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What’s the difference between buildings and contents insurance?

It may be tempting to gamble on home insurance, but is it wise to risk your house or possessions? If you do play safe, what type of cover should you choose?

There are three main types of household insurance policy. One that safeguards the structure of your home, another to look after your belongings and one that combines both, protecting you against accidents, damage, theft, natural disasters and third-party claims.

You can buy these separately with different providers or opt for a single insurer to cut down on administration and, probably, cost. Whichever policy you pick, be sure you know what it covers. Fortunately, there’s a simple rule of thumb. 

Generally speaking, things that can be carried out of your property comes under contents insurance. This includes things like curtains, white goods, furniture, gadgets and even the fish fingers in your freezer.

Buildings insurance, on the other hand, protects the fabric of your home, such as the roof, walls, windows and permanent fixtures like a fitted kitchen, garage, conservatory and outbuildings. Home insurance protects both your property’s structure and the items within it.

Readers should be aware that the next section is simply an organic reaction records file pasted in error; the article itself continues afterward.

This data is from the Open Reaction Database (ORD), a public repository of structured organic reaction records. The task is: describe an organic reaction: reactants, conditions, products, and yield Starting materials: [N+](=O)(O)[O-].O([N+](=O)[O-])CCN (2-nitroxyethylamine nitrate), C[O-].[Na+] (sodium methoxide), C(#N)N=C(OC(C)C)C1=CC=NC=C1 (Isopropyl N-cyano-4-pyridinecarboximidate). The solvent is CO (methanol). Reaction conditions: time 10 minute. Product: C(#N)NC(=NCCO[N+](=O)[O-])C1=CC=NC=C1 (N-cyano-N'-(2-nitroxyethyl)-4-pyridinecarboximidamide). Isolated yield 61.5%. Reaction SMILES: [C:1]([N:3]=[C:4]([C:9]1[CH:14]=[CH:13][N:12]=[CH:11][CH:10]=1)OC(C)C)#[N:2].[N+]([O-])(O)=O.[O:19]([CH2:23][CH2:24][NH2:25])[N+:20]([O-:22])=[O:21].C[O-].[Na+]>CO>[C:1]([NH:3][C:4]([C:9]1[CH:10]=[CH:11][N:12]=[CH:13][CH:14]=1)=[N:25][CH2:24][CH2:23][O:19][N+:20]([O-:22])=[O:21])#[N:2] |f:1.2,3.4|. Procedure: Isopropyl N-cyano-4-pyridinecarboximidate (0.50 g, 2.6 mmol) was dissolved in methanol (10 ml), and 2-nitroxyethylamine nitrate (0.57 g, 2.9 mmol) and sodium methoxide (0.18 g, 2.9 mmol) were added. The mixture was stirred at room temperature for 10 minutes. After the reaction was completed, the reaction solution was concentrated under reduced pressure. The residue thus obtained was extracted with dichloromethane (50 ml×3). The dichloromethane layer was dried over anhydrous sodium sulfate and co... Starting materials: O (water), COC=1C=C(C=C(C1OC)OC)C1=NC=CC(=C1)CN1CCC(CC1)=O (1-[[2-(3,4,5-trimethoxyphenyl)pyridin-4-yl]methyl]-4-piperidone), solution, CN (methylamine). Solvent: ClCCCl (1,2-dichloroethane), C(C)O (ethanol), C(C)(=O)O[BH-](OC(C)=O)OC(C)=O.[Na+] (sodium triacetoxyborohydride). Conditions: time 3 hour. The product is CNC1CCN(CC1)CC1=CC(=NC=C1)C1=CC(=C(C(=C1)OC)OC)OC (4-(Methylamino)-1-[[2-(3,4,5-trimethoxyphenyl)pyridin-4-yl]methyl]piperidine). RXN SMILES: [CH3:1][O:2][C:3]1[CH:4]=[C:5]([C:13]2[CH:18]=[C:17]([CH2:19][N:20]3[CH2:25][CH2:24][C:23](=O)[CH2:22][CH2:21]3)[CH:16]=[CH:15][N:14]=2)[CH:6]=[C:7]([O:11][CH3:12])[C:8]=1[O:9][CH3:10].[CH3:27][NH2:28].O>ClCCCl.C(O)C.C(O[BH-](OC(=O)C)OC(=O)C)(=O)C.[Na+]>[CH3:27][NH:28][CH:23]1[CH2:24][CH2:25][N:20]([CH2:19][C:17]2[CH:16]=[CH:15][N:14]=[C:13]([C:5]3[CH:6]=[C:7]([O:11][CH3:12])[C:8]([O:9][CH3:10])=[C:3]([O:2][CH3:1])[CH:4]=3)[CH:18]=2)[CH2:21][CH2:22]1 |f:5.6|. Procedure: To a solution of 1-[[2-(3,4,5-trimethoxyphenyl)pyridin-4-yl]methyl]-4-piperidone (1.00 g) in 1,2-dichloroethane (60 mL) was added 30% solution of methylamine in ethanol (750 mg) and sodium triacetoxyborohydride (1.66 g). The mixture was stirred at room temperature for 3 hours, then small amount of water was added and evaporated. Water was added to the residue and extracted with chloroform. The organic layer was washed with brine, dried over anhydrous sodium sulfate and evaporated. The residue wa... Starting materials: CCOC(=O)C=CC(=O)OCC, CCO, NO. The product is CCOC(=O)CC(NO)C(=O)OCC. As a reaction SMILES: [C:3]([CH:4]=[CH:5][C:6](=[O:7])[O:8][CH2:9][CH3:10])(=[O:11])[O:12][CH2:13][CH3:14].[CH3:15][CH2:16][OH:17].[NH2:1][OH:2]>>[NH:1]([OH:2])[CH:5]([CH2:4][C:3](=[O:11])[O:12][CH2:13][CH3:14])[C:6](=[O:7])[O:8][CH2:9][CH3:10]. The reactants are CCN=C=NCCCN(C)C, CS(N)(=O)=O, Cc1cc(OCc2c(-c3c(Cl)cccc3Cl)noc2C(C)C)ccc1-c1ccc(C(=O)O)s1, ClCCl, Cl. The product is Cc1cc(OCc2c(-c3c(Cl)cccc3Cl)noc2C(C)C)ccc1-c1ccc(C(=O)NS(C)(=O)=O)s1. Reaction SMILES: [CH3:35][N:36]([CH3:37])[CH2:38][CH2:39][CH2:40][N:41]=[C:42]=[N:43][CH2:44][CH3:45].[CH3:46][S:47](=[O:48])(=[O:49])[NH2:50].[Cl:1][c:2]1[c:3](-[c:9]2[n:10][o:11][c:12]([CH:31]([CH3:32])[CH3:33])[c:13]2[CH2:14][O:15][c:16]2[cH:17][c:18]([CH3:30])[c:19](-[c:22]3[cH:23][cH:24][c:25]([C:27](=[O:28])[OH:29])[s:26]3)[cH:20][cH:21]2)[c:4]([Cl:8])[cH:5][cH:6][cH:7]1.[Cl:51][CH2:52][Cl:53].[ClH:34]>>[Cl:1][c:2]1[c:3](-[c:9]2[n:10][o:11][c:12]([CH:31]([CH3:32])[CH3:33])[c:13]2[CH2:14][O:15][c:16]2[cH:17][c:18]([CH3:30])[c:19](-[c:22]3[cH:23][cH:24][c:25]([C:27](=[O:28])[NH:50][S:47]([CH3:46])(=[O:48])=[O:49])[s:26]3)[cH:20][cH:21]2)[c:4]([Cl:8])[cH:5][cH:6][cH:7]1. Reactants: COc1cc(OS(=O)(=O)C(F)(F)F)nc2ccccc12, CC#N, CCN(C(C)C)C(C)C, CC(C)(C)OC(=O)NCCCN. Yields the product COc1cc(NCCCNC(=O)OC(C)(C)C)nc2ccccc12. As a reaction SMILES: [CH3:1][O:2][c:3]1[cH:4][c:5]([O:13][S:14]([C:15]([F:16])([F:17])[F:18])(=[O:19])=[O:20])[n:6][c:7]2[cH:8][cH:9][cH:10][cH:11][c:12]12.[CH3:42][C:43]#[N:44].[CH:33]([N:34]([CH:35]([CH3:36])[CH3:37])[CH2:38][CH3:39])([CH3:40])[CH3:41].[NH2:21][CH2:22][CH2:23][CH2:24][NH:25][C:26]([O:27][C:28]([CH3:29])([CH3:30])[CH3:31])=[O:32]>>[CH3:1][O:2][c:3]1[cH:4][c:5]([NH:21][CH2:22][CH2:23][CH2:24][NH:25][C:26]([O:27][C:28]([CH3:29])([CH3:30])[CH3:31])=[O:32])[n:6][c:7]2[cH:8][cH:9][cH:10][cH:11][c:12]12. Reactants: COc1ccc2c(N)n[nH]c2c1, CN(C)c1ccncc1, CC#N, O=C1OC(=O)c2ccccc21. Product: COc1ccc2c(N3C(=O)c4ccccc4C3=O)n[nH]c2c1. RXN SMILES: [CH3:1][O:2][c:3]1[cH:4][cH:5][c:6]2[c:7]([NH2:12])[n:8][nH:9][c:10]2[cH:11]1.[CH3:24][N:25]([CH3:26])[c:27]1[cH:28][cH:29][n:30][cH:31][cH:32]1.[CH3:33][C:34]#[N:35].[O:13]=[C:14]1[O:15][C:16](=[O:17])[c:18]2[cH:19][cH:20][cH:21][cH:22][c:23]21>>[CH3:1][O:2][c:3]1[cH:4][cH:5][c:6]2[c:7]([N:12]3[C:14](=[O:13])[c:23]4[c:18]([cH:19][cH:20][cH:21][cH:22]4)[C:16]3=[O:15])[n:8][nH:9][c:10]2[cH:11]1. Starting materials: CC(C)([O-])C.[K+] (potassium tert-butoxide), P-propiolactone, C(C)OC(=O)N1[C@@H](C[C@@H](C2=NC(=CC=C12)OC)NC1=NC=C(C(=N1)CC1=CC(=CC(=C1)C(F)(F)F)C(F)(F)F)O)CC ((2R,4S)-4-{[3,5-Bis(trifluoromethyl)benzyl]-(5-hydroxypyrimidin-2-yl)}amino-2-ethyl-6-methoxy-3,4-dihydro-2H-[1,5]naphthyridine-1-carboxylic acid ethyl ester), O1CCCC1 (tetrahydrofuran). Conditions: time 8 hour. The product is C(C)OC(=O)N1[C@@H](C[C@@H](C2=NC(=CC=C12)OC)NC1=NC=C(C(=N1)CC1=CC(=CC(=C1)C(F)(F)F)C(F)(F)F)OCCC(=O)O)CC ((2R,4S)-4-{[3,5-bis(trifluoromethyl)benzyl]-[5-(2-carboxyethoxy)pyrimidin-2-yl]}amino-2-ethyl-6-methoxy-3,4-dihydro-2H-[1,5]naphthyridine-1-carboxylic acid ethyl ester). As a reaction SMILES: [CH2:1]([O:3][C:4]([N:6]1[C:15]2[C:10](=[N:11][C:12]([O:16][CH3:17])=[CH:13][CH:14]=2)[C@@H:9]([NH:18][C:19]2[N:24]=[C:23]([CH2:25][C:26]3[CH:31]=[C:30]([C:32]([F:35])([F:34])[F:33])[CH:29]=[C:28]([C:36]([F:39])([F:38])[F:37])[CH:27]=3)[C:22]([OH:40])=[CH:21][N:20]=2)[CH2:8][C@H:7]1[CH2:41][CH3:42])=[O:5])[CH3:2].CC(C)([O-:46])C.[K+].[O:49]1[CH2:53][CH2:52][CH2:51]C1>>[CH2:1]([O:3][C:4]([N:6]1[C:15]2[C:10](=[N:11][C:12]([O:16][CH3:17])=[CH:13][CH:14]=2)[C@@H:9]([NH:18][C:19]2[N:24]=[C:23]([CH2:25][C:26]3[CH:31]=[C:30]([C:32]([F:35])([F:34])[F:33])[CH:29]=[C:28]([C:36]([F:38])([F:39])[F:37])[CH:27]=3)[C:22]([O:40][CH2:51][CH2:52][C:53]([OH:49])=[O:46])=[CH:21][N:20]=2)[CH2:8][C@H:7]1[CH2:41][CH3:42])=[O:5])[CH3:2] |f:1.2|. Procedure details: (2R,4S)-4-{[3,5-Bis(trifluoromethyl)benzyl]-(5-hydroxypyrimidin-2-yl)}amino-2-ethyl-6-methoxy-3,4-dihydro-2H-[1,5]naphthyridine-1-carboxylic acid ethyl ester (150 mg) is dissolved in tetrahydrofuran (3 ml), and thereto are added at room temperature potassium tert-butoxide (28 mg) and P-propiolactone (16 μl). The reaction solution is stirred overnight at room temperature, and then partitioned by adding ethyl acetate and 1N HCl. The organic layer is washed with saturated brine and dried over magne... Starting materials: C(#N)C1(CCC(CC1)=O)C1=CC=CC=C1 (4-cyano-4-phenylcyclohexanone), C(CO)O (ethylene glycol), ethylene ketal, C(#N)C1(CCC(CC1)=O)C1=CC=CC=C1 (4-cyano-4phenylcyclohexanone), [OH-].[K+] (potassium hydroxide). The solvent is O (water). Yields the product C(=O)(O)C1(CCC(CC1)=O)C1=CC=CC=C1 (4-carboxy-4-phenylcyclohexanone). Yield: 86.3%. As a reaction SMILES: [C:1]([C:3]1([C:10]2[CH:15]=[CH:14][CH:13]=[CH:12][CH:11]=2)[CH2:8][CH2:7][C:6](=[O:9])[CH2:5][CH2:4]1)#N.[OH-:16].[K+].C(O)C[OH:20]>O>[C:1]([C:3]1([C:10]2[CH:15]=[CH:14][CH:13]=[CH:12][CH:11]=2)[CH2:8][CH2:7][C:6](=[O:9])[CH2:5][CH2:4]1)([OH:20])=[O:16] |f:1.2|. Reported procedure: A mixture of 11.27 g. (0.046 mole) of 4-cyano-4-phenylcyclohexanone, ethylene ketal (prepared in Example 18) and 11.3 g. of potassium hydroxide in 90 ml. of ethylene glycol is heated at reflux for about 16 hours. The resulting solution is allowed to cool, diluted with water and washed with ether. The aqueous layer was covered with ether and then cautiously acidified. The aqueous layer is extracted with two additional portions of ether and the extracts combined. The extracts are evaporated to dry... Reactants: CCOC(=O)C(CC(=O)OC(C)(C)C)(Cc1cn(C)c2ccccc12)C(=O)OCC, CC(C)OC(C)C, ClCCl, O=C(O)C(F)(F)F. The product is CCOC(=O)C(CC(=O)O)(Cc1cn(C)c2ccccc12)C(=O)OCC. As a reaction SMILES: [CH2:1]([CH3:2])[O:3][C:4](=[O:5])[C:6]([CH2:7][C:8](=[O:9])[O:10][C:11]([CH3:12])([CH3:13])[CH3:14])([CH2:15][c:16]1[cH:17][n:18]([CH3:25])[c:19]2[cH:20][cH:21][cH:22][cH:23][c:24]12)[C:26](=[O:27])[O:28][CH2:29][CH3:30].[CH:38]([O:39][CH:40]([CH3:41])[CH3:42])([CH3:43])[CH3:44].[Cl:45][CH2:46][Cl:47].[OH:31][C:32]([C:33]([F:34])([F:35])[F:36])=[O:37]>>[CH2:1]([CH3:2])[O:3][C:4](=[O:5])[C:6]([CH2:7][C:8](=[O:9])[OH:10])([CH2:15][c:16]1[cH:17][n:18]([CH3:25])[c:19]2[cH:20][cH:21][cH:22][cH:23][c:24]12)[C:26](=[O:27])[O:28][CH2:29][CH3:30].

Home and contents insurance comparison

Your cover should reflect your lifestyle. Do you have children, own several computers, love your garden? Policies vary, so be prepared to research and compare buildings and contents insurance before you buy.

Check what’s included as standard and what optional extras are offered. Some policies appear more generous than others, so make a checklist. 

Marian Hartigan, who lives with her son in Lincolnshire, believes her research has paid off. “I intentionally looked for the most comprehensive combined buildings and contents policy. It seems you can never include everything, but I made sure that home emergency cover and alternative accommodation were standard in my policy, in case of local flooding. 

“As I travel frequently, I also opted for additional personal possessions cover away from the home for my watch, and being cynical, made sure I added legal expenses cover. Redress can be expensive and it would be difficult to estimate fees.”

Is building insurance compulsory?

No, it’s not compulsory, but most mortgage lenders insist on it as a condition of your loan. Again, if you’re in the process of buying a home you’ll need the insurance in place from the day you exchange contracts.

If you own the freehold to your property, buildings cover is recommended as the cost of repairing structural damage can be huge. If you own the freehold on a flat or maisonette, it’s a good idea to insure with other owners under a single buildings policy.

How much buildings insurance do I need?

You can work out how much insurance you need in different ways. The first is to make sure it covers the cost of rebuilding your house from scratch at today’s prices plus professional fees. This is not the same as your home’s market value.